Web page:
The technology used to conceive, design and fabricate the objects around us is complicated. It may be difficult to understand if you're not a practitioner, yet businesses routinely entrust their most important processes to these tools. Our Hot Topics blog tries to clear up some of the confusion.

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Hot Topics

PTC reports Q3 at top end of guidance; acquires for IoT

EarningsRemember how the bar was set for all earnings calls a few weeks ago, when Alcoa raised the bar for all financial results to come? Well, PTC just did the same to the PLMish universe — and announced an acquisition, too. Lots more after the earnings call in the morning, but FQ3 revenue was $337 million, up 7% as reported and up 5% on a constant currency basis. That’s near the top end of guidance, which was revenue of $325 million to $340 million, with license revenue of $80 million to $95 million, $75 million in services revenue and $170 million in support revenue. As reported, license revenue was $92.7 million, while service was $70.2 million.

That acquisition? It’s privately-held Axeda Corporation, developer of solutions that connect machines and sensors to the cloud. We’ll learn more during the earnings call, but PTC’s press release says they choose to Axeda because of its technology, extensive customer base and powerful partnerships. The transaction is expected close this quarter. PTC paid about $170 million in cash for the company; PTC didn’t offer 2013 or 2014 revenue, but said that Axeda should “add $25 million to $30 million of revenue in FY’15″.

More after the call.

DS also reports in the morning — it’s going to be a busy day!


AVEVA kicks off earnings amid takeover rumbles

EarningsPLMish results start in earnest this week, as both PTC and Dassault Systèmes talk about their June quarter results. But AVEVA kicked things off in their uniquely British way last week, updating us on how things are going so far in fiscal 2015 — and all seems to be to plan. With typical understatement, the announcement says “we have not seen any noticeable shift in the trends reported [in May] in either our end markets or from a geographical perspective”. What, you may ask, was that? Was it good? Bad? Somewhere in between?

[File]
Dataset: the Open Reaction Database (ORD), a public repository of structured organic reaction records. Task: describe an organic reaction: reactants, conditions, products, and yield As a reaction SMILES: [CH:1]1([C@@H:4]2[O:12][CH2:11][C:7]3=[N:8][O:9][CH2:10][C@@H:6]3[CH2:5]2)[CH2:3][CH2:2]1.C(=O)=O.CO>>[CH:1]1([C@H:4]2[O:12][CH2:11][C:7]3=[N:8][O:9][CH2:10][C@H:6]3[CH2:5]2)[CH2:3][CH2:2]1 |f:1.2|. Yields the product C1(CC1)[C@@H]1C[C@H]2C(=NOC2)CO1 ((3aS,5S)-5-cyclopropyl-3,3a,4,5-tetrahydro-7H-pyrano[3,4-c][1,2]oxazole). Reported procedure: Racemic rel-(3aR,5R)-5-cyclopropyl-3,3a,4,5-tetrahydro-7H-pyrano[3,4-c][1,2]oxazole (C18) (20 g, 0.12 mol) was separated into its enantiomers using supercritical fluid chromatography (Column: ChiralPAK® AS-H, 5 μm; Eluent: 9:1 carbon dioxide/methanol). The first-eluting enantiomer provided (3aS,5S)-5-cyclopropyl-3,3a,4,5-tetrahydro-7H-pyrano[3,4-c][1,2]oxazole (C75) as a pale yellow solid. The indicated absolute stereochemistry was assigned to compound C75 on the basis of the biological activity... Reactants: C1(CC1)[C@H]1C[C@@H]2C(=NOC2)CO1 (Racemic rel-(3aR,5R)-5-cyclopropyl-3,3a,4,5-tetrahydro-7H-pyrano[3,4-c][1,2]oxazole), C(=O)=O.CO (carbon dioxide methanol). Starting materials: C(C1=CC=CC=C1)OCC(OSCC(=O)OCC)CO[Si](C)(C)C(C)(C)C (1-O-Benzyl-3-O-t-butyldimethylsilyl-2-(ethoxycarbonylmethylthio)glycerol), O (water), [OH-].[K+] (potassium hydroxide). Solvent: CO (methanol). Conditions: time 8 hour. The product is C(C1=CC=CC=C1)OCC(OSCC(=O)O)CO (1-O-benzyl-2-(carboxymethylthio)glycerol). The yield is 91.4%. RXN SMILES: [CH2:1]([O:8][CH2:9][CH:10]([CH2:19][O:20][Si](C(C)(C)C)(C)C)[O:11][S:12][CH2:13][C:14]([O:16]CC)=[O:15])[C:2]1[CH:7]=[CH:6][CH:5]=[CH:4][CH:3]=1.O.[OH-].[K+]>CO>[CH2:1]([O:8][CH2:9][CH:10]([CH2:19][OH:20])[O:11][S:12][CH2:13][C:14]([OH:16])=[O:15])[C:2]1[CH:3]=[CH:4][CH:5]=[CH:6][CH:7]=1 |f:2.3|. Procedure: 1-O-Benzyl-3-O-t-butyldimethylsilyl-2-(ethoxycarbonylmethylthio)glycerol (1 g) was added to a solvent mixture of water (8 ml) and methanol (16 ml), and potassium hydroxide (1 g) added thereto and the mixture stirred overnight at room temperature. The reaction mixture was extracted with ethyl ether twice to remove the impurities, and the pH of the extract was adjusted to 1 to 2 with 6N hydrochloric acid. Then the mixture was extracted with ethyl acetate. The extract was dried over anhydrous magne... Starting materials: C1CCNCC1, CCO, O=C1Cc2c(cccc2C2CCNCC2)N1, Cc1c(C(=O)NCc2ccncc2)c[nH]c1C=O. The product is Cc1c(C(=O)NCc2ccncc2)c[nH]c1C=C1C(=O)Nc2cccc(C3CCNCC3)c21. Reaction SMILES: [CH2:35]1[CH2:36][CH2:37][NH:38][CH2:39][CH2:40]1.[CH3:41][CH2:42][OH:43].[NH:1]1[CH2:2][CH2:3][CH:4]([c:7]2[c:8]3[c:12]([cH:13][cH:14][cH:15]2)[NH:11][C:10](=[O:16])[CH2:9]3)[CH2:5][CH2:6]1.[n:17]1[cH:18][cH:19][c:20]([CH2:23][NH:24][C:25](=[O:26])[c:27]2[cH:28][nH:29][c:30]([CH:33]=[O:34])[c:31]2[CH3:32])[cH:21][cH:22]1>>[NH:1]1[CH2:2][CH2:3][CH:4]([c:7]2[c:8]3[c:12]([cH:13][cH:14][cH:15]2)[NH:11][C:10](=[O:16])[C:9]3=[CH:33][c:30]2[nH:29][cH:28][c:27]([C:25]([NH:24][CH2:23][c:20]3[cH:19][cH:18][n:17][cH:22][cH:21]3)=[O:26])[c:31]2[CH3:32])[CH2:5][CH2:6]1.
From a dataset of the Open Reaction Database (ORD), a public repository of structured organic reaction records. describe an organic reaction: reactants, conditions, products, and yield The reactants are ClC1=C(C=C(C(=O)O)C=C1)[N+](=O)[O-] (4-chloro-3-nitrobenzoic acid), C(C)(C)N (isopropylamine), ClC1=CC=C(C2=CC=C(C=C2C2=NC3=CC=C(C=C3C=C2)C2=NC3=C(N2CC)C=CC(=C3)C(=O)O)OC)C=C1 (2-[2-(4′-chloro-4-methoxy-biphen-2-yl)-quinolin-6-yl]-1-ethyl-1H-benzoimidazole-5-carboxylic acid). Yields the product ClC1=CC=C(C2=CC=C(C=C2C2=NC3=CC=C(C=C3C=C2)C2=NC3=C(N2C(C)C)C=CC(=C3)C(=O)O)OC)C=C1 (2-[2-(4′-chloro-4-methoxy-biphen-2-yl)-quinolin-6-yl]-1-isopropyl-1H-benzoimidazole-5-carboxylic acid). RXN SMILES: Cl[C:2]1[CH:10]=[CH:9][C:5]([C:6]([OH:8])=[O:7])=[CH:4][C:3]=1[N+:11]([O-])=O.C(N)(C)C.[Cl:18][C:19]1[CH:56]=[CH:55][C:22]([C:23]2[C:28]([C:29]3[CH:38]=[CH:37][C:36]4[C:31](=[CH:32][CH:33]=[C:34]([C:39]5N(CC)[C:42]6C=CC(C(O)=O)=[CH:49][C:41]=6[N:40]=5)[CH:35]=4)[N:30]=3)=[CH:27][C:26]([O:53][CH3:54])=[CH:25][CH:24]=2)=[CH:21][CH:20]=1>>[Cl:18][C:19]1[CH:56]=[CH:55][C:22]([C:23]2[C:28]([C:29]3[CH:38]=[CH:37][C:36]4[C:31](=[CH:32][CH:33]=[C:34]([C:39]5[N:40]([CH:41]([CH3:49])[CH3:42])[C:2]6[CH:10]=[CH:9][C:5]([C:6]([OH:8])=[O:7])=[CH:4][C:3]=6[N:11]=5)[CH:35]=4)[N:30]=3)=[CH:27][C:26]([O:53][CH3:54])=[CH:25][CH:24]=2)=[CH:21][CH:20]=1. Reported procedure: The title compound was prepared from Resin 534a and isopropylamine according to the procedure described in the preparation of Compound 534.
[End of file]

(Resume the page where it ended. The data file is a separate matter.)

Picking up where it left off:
The second half of fiscal 2014 was a confusing picture of growth and weakness: EMEA was up slightly on strength in Central and Western Europe tempered by weakness in Russia and the Middle East. The Americas were dragged down by problems in Brazil even though shale gas in North America is “booming”. Asia was the overall standout as China was “tough” but India, “good”, and South Korean shipyards continued their expansion from traditional shipbuilding into offshore oil & gas. Diversity in both geo and end-industry that appears to be continuing into the summer.

The company said that the March to June quarter is “seasonally the least significant” since many large contract renewals happen later in the year and the new “One AVEVA” go-to-market approach won’t really kick in until the second half of the fiscal year.

The one downbeat note in the announcement was that the continued strengthening of the British pound will likely hinder growth this year, since fully 90% of AVEVA’s revenue comes from outside UK. Even so, “[t]he Group … continued to see solid cash generation in the first quarter, resulting in net cash of £129 million at 30 June 2014.” That’s impressive, considering that it was £204 million a year ago, before distribution of a £100 million special dividend, and up from £118 million at the end of the 2014 fiscal year in March.